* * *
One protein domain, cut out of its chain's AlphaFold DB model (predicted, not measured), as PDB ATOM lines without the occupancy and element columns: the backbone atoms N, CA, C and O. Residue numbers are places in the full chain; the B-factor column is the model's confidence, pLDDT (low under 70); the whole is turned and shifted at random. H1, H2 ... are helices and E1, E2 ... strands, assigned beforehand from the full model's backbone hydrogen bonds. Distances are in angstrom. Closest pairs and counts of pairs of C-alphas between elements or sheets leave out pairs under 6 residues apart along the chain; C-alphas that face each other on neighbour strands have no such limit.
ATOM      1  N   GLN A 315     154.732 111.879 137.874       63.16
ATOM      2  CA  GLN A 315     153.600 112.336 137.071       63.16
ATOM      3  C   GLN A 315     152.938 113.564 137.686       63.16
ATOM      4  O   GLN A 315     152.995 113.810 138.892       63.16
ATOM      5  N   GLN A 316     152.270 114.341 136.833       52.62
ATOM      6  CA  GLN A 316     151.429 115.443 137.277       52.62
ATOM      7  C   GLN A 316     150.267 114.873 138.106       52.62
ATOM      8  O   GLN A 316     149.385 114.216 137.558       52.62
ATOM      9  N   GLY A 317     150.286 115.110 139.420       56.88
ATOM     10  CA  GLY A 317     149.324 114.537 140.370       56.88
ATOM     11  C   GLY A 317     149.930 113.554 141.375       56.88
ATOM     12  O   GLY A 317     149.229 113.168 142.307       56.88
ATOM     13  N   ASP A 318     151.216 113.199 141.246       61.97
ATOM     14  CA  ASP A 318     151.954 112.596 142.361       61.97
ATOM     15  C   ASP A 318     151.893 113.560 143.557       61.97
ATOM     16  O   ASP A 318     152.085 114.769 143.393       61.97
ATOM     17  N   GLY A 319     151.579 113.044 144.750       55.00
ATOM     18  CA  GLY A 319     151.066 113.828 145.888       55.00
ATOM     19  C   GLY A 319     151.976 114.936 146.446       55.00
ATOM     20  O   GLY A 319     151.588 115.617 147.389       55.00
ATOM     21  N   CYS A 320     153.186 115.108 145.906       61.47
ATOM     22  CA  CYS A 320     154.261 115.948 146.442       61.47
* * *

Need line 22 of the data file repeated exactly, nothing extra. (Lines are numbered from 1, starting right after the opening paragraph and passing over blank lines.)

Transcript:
ATOM     22  CA  CYS A 320     154.261 115.948 146.442       61.47